Even though Kansas City has that 14-game lead, these games are still meaningful. They’re not just trying to win the division; they also need to maintain home-field advantage.
How Alcides Escobar messed up a Ben Zobrist at bat
In Saturday night’s contest Alcides Escobar once again went after the first pitch of the game and hit a fly ball to Tampa Bay’s Daniel Nava. When the first batter of an inning makes an out on one pitch, old-school guys think the second batter needs to take at least one strike — you can’t let a pitcher get two-thirds of the way through an inning on two pitches.
Apparently Ben Zobrist is really old-school, because he took three strikes. Look in the scorebook and you see Zobrist struck out looking, but he was trying to make Tampa Bay’s starting pitcher Jake Odorizzi work. The more the starting pitcher works, the sooner he comes out of the game. Odorizzi threw 92 pitches and didn’t make it through the fifth inning.
News-school guys don’t believe in giving away an at-bat and will go up hacking right away. Pay attention and you’ll see which guys are working the pitcher and which guys think being aggressive is a better approach.
Paul’s take on Mike Moustakas
Saturday night I went over to a buddy’s house to watch the Royals-Rays game and asked my son Paul to watch the game at home, just in case I missed something important. (And, yes, beer was involved.) Here’s what Paul came up with:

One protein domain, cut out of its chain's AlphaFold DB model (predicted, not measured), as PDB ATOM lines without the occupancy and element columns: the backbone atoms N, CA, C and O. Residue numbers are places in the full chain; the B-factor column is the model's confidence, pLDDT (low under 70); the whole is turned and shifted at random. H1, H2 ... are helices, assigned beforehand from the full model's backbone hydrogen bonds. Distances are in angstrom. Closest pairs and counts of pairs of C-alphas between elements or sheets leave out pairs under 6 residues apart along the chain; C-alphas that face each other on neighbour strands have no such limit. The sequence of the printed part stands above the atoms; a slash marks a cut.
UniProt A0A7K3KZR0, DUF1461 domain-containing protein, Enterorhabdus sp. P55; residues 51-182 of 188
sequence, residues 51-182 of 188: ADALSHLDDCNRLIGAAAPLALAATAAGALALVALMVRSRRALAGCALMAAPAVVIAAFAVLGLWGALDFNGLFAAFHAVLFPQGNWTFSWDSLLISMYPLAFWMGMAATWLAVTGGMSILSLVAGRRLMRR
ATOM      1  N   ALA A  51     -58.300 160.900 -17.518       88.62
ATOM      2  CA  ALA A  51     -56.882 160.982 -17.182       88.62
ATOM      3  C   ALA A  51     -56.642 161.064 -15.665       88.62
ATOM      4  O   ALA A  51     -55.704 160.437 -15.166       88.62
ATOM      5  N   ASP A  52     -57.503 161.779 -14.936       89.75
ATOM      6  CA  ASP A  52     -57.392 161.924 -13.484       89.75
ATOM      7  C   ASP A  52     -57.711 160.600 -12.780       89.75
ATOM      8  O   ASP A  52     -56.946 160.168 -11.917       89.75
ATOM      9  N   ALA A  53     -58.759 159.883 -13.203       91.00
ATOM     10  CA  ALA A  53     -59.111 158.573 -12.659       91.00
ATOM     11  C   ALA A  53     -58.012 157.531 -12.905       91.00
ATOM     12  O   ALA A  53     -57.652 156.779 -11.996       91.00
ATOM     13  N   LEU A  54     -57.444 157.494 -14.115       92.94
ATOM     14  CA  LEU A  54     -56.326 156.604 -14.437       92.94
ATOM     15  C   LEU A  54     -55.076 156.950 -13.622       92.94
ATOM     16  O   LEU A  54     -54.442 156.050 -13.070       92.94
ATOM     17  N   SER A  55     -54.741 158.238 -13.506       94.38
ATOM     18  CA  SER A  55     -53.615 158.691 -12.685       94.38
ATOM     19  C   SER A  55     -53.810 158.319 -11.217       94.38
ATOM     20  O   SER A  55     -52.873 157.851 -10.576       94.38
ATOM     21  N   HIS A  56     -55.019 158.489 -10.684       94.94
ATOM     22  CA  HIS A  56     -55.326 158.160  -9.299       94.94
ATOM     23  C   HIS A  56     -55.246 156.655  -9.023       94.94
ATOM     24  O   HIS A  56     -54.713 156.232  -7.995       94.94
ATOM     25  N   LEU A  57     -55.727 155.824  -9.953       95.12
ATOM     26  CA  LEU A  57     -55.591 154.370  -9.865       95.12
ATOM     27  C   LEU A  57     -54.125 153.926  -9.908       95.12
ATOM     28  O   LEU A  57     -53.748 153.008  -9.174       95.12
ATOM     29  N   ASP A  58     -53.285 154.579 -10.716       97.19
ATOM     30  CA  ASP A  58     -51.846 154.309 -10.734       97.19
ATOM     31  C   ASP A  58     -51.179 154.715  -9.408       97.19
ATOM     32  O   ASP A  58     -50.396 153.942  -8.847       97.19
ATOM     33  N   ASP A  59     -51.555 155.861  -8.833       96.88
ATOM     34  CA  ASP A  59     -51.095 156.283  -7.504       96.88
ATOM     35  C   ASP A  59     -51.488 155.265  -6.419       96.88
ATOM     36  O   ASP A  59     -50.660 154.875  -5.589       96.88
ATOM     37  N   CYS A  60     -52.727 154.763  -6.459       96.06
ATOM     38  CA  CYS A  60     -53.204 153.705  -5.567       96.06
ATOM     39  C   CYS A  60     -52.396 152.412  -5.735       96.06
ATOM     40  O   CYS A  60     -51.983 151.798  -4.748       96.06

Mike Moustakas has been on a tear lately, hitting .500 with two homers and 11 RBI in over the last week. Of course Royals fans remember Moose’s up-and-down trajectory over the past two seasons. After a year-long slump in 2014 in which he hit .212 — his worst-hitting season in the majors — Moose came alive in the playoffs last year with several big hits to spur the Royals’ October run.
Moose started off red-hot this year, looking like one of the best players in baseball for the first month, but around the All-Star break he started to show some of his old troubles at the plate: chasing pitches out of the zone, and looking to pull everything thrown to him.
During his recent surge at the plate, Moose has talked about the importance of letting his hands doing the work, which emphasizes staying back and hitting the ball where it’s pitched, rather than opening up and trying to pull everything to the right side. Moose’s offensive performance during Saturday night’s game against the Tampa Bay Rays showed how good he can be when he does this.